Advancing Relationship-Based Cultures is Creative Health Care Management’s newest publication, just in time for the Symposium! Edited by Mary Koloroutis, and David Abelson, the book explores the  culture of health care organizations, looks at what is  necessary for optimal outcomes, and suggests strategies to achieve those outcomes. Advancing Relationship-Based Cultures explains and expands a fundamental and often overlooked truth in health care: It is the confluence of relational and clinical competence that advances healing cultures.

Not as recent, but very relevant: Transforming Interprofessional Partnerships – A New Framework for Nursing and Partnership-Based Health Care by Riane Eisler and Teddie Potter. The only interprofessional partnership text written from the nursing perspective, it provids a model for partnership with patients and other health care professionals.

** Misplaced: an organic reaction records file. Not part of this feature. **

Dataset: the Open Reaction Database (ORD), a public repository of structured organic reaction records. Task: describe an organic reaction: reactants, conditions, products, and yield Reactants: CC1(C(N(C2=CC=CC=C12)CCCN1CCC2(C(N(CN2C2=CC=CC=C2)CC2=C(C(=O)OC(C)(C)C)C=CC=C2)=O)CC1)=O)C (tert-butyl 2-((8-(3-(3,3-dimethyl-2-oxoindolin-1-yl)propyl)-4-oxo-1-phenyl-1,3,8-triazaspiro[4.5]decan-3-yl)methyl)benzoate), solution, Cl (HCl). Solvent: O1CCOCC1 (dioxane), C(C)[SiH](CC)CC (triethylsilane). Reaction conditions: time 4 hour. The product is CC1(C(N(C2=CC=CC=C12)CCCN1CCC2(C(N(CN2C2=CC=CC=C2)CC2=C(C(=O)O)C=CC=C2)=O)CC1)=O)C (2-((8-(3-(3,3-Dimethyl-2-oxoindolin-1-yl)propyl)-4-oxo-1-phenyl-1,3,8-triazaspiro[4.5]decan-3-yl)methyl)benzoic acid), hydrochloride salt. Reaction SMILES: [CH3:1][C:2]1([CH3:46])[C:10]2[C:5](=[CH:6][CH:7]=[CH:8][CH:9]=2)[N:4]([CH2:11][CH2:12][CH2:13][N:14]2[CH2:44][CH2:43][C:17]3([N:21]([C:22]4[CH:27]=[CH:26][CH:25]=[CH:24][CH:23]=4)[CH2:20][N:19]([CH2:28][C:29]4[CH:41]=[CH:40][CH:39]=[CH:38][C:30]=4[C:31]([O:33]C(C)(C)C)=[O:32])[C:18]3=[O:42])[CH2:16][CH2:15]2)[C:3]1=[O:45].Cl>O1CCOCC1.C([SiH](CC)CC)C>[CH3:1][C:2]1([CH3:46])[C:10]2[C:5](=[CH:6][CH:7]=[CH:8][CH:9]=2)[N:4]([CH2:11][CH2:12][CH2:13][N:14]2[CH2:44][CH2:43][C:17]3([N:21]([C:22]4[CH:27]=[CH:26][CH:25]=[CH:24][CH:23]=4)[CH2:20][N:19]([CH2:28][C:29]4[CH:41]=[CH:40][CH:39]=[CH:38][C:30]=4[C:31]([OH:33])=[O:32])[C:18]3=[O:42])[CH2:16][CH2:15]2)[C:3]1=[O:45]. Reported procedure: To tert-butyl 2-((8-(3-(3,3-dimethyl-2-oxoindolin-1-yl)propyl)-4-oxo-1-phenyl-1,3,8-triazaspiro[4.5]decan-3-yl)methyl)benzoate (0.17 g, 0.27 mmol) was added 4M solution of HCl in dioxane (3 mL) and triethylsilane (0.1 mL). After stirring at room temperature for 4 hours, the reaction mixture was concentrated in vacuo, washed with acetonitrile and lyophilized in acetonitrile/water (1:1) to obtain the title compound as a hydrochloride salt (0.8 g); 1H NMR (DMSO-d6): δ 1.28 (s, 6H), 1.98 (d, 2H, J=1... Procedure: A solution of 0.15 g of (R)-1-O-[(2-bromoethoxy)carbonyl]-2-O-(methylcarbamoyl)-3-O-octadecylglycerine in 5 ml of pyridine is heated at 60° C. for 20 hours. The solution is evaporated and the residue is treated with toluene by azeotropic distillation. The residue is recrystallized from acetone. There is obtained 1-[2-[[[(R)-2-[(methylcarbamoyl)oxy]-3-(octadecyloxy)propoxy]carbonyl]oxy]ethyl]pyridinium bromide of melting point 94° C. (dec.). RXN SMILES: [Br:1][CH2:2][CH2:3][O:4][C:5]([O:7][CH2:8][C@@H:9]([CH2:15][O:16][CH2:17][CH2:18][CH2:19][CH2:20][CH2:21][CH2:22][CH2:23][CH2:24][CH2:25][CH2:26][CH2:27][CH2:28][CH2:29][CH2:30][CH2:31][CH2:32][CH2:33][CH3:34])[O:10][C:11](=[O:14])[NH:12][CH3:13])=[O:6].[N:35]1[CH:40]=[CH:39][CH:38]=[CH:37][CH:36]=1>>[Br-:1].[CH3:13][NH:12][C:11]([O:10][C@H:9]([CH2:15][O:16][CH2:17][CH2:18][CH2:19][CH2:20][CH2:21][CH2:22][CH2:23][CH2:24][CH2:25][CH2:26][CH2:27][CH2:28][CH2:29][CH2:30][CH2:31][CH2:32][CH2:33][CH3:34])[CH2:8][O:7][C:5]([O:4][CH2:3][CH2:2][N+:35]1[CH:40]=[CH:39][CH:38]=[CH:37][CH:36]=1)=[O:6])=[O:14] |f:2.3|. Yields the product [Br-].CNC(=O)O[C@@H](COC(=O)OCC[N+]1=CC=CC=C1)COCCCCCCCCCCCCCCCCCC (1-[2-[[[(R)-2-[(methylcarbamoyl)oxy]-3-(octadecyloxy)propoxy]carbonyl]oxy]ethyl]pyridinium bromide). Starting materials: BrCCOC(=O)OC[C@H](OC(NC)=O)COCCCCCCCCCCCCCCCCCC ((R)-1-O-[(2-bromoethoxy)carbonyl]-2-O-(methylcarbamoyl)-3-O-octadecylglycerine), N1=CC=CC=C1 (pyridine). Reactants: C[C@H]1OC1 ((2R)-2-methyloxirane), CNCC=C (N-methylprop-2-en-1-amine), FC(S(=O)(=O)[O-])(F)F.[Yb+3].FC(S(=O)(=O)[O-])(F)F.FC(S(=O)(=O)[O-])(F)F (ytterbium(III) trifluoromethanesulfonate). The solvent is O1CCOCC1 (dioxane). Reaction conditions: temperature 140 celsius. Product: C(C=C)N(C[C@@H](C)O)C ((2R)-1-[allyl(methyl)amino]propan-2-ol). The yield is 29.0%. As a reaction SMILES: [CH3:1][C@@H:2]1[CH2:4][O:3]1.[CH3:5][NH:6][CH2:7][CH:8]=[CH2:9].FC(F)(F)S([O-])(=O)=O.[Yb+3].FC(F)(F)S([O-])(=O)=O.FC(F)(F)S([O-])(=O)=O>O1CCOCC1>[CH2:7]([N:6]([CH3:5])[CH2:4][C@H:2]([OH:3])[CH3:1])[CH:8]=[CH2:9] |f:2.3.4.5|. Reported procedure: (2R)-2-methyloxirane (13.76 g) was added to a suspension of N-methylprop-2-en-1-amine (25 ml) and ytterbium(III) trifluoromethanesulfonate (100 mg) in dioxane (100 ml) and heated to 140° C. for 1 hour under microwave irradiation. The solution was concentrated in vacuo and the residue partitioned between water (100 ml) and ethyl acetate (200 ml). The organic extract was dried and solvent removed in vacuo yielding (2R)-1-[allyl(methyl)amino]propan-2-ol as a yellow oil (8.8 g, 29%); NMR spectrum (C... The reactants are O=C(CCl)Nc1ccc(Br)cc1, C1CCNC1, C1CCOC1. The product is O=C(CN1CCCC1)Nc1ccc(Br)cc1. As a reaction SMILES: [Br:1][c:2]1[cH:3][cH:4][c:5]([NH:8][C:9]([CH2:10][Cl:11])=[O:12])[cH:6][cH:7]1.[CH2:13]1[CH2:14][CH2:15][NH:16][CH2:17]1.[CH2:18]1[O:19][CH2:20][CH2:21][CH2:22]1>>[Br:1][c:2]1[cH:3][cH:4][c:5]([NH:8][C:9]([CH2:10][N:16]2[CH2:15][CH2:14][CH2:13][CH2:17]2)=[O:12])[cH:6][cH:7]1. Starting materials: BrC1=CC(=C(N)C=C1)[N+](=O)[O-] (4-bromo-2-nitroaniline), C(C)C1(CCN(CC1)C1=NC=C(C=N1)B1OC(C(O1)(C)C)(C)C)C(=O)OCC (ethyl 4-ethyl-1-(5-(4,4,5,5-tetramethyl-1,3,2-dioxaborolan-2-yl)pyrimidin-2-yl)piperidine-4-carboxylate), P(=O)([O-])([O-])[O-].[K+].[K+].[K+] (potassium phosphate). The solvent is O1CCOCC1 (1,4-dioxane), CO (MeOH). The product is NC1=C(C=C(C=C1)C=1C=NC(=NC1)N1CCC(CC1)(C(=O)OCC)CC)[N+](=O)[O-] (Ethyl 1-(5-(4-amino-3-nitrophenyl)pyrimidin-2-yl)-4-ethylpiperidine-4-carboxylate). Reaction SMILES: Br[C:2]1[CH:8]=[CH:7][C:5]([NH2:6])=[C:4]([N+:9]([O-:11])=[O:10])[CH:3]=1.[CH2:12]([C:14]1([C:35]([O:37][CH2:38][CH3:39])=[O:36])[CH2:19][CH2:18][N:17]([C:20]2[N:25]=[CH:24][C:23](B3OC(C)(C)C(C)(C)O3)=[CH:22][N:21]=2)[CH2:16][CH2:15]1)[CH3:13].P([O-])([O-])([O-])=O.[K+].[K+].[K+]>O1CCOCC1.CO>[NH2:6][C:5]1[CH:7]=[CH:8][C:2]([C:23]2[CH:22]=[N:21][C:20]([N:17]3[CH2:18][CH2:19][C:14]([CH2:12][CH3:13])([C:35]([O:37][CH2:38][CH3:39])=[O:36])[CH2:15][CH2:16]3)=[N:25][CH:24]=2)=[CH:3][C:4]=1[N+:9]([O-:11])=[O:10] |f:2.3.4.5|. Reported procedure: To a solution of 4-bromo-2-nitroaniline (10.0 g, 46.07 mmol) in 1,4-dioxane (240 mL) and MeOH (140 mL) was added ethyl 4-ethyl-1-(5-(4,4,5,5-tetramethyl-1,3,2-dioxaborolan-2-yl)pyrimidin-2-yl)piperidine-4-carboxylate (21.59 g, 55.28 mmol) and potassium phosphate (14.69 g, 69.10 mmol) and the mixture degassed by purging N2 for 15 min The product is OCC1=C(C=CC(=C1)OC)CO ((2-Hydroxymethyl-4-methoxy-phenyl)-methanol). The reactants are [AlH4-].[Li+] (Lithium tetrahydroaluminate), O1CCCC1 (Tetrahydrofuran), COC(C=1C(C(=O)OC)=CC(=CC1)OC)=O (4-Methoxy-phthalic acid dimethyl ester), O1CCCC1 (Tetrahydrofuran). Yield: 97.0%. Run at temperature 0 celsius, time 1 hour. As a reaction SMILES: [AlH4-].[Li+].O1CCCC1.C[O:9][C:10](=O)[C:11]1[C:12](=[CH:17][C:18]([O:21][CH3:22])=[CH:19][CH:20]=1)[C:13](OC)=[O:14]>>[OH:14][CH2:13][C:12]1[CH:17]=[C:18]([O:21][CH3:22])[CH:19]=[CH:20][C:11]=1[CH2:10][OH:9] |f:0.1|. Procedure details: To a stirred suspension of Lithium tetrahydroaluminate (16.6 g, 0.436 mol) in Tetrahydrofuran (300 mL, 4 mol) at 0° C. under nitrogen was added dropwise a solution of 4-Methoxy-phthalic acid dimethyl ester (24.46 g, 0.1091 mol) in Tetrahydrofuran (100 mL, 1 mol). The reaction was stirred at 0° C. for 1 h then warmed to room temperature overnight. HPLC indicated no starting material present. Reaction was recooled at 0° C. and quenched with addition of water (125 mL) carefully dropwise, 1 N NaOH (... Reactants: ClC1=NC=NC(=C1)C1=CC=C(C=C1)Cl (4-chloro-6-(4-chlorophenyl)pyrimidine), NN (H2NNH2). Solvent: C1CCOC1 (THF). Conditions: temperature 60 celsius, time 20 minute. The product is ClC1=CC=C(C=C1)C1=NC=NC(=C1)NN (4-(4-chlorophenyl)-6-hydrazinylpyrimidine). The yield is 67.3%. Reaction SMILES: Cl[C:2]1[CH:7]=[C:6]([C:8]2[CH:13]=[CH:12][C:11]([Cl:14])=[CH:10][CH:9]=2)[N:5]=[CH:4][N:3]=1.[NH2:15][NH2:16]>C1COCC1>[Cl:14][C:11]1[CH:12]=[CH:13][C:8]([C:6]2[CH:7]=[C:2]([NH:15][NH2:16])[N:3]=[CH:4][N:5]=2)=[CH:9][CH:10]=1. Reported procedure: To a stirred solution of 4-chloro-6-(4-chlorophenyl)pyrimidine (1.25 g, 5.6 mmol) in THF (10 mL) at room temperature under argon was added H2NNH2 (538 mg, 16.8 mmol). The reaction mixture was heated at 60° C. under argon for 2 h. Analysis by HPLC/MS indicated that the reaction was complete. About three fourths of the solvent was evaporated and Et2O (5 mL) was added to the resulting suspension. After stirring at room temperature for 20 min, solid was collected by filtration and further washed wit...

Prepare for the Future: The Symposium is Here!!!

And moving forward, the Symposium is here! Next week will be an incredible journey, which we’ll share here on the blog as much as possible.

In addition, there will be content on Twitter, Facebook, and even other channels possibly. Find me at @colormenurse on Twitter and join the conversations!

This will be an amazing event, coming only once every 4 years, and each Symposium has many dynamic, passionate health care leaders from around the world. Attendees this year are coming in from Germany, Switzerland, Brazil, Italy and with the US a large number of states are represented.